Battery life is one of the things that got impacted in the 2014 model compared to the year prior-- mostly dueto the updated (and excessive) display. That being said, I'm very happy with the battery life overall, which is somewhere around 5 hours for me during "work usage", which I'd describe as Office, Spotify, a web browser, and the occasional Twitch stream. It's not mind blowing, but it gets the job done. 

Connectivity options are pretty limited, as is increasingly the case on these thinner "Ultrabook" style laptops. On one side there are two USB 3.0 ports, the power connector, and a microphone/headphone "comobo" jack, and on the other, an HDMI port, and a single USB 3.0 port. When using this for work, the limited connectivity isn't a problem. Almost every office has wireless network availability, and I normally would only connect a mouse to one of the 3 USB ports. When gaming, however, wireless isn't preferred-- so a USB-to-RJ45 Ethernet adapter may be required (and mine is on its way). Then a mouse and keyboard chew up the last two USB ports, so hopefully you don't need anything more than that. 

The bad:
Picture this scenario: Your new $2,000+ laptop arrives, you tear into the box like a kid on Christmas morning, you plug it in as per the instructions to let it charge fully/keep it plugged in until the battery is at 100%, you get Steam set up and you start downloading your favorite game (CSGO). A few hours later you check back in, the game is finished, the battery is charged, and you're ready for your first gameplay test.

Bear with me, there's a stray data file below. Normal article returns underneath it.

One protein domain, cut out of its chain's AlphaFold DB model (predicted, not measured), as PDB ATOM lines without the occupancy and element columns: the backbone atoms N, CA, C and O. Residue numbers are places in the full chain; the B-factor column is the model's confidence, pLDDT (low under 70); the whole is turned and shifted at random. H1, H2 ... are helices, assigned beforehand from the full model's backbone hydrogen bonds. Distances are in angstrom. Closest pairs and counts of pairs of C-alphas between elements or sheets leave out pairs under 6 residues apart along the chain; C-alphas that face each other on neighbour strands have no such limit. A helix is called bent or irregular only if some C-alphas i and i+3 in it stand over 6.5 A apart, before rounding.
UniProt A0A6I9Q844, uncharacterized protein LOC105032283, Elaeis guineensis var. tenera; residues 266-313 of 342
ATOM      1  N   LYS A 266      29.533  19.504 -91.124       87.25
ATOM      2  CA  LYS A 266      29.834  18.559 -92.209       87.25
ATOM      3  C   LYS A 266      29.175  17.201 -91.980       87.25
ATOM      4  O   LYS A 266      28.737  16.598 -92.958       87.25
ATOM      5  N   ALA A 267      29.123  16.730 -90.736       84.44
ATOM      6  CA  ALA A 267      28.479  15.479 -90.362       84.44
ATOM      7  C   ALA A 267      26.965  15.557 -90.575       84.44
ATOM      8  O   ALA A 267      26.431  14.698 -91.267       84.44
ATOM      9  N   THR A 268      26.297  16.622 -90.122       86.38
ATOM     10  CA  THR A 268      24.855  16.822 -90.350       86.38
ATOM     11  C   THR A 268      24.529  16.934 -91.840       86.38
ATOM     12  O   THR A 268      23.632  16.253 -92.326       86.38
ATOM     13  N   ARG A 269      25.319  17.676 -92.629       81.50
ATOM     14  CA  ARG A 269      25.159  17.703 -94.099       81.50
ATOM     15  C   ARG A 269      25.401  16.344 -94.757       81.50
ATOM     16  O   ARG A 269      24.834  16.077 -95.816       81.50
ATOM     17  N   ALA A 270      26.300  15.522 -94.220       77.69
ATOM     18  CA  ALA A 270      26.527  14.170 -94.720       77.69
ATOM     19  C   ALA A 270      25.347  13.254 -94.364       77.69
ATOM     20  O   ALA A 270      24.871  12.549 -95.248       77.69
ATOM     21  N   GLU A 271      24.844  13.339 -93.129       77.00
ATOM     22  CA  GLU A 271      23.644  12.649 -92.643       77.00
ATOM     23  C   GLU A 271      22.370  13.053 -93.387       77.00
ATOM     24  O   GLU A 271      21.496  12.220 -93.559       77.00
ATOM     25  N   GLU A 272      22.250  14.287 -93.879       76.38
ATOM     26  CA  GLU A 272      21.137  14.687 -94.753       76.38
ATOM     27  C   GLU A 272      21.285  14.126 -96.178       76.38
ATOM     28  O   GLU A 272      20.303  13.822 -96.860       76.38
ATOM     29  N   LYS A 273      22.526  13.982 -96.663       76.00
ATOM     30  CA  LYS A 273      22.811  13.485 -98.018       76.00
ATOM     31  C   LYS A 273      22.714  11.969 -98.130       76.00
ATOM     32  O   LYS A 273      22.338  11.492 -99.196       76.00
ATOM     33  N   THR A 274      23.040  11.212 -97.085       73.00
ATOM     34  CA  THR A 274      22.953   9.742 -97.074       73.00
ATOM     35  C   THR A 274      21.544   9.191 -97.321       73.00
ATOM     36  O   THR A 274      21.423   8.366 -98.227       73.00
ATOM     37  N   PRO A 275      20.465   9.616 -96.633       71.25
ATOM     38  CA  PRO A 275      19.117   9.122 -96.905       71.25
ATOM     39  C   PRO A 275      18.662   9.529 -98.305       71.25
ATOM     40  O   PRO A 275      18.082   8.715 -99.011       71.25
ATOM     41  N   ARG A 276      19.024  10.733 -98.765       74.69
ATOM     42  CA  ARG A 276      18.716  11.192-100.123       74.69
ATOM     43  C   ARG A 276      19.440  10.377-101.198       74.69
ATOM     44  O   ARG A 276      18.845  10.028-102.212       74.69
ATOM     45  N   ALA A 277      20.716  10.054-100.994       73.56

You launch the game, set up your basic settings (resolution, crosshair, sensitivity, etc.), and jump into an Overwatch to see how the game looks, get a feel for the framerates, etc. You connect, the Overwatch case loads, and about 45 seconds later the laptop fans CRANK up. No big deal, this thing gets hot, we all know that. 10 seconds later, the laptop shuts off.

Completely. And it doesn't turn back on. 

Now since that time, it's done the same thing about 3 times (which all occurred within the same 12 hour period of time).

Afterwards, it has not overheated once, including after solid 45-60 minute deathmatch sessions which are very intense on the system. So what caused it on the first day, and why it hasn't happened since, I have no idea. I'm keeping my fingers crossed. 

It definitely gets hot when gaming, but mostly at the very top of the keyboard near the screen, and definitely underneath where the two exhaust fans are. The keyboard itself gets warm, but is still very usable.

The Important Part - Gaming in CS:GO


In the first days of gaming on the Blade I found that playing at my normal resolution (1920x1080) was extremely difficult, borderline impossible. Due to the size of the screen (14"), the player models are EXTREMELY small and thus, difficult to see, difficult to hit, and frustrating to play against. I decided to do something I had otherwise REFUSED to do for consistency's sake, and changed resolution to see if a lower res would have better results.